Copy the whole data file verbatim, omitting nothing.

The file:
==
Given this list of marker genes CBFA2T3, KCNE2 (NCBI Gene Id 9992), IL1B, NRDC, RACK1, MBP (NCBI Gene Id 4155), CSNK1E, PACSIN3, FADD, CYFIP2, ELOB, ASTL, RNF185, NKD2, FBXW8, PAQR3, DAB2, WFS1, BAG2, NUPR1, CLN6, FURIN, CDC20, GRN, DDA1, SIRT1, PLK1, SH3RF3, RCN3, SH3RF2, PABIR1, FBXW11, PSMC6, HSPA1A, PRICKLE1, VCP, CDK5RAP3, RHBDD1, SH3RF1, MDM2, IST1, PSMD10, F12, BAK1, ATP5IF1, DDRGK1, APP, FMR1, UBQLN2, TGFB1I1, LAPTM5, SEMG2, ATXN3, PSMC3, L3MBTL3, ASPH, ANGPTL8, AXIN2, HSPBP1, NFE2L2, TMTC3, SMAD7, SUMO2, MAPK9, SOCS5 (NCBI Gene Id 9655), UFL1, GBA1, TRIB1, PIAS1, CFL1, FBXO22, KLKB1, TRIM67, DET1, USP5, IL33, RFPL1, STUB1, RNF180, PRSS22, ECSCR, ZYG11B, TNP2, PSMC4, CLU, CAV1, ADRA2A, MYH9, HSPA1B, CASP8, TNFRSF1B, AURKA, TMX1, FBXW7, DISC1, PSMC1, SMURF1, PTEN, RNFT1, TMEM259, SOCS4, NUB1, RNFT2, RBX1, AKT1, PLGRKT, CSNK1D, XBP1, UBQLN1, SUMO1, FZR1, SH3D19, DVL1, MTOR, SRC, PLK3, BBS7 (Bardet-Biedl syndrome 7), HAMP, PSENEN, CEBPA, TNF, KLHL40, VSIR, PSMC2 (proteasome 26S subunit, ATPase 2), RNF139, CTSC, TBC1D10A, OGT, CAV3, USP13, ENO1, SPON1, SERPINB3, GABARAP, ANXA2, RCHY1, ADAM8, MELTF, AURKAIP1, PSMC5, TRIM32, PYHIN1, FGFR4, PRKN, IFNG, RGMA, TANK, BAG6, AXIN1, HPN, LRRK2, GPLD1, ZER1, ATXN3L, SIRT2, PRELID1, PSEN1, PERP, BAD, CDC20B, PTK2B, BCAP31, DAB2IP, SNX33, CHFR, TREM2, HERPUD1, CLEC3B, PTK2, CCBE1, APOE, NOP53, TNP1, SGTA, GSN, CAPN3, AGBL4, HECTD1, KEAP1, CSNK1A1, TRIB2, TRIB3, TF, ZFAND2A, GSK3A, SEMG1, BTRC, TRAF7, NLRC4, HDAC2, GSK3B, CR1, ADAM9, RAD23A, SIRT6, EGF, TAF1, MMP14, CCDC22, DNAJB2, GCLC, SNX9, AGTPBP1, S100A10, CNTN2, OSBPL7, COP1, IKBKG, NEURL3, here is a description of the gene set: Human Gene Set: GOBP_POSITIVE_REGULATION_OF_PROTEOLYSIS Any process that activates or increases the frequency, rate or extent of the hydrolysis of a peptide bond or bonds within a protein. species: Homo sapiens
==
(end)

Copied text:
Given this list of marker genes CBFA2T3, KCNE2 (NCBI Gene Id 9992), IL1B, NRDC, RACK1, MBP (NCBI Gene Id 4155), CSNK1E, PACSIN3, FADD, CYFIP2, ELOB, ASTL, RNF185, NKD2, FBXW8, PAQR3, DAB2, WFS1, BAG2, NUPR1, CLN6, FURIN, CDC20, GRN, DDA1, SIRT1, PLK1, SH3RF3, RCN3, SH3RF2, PABIR1, FBXW11, PSMC6, HSPA1A, PRICKLE1, VCP, CDK5RAP3, RHBDD1, SH3RF1, MDM2, IST1, PSMD10, F12, BAK1, ATP5IF1, DDRGK1, APP, FMR1, UBQLN2, TGFB1I1, LAPTM5, SEMG2, ATXN3, PSMC3, L3MBTL3, ASPH, ANGPTL8, AXIN2, HSPBP1, NFE2L2, TMTC3, SMAD7, SUMO2, MAPK9, SOCS5 (NCBI Gene Id 9655), UFL1, GBA1, TRIB1, PIAS1, CFL1, FBXO22, KLKB1, TRIM67, DET1, USP5, IL33, RFPL1, STUB1, RNF180, PRSS22, ECSCR, ZYG11B, TNP2, PSMC4, CLU, CAV1, ADRA2A, MYH9, HSPA1B, CASP8, TNFRSF1B, AURKA, TMX1, FBXW7, DISC1, PSMC1, SMURF1, PTEN, RNFT1, TMEM259, SOCS4, NUB1, RNFT2, RBX1, AKT1, PLGRKT, CSNK1D, XBP1, UBQLN1, SUMO1, FZR1, SH3D19, DVL1, MTOR, SRC, PLK3, BBS7 (Bardet-Biedl syndrome 7), HAMP, PSENEN, CEBPA, TNF, KLHL40, VSIR, PSMC2 (proteasome 26S subunit, ATPase 2), RNF139, CTSC, TBC1D10A, OGT, CAV3, USP13, ENO1, SPON1, SERPINB3, GABARAP, ANXA2, RCHY1, ADAM8, MELTF, AURKAIP1, PSMC5, TRIM32, PYHIN1, FGFR4, PRKN, IFNG, RGMA, TANK, BAG6, AXIN1, HPN, LRRK2, GPLD1, ZER1, ATXN3L, SIRT2, PRELID1, PSEN1, PERP, BAD, CDC20B, PTK2B, BCAP31, DAB2IP, SNX33, CHFR, TREM2, HERPUD1, CLEC3B, PTK2, CCBE1, APOE, NOP53, TNP1, SGTA, GSN, CAPN3, AGBL4, HECTD1, KEAP1, CSNK1A1, TRIB2, TRIB3, TF, ZFAND2A, GSK3A, SEMG1, BTRC, TRAF7, NLRC4, HDAC2, GSK3B, CR1, ADAM9, RAD23A, SIRT6, EGF, TAF1, MMP14, CCDC22, DNAJB2, GCLC, SNX9, AGTPBP1, S100A10, CNTN2, OSBPL7, COP1, IKBKG, NEURL3, here is a description of the gene set: Human Gene Set: GOBP_POSITIVE_REGULATION_OF_PROTEOLYSIS Any process that activates or increases the frequency, rate or extent of the hydrolysis of a peptide bond or bonds within a protein. species: Homo sapiens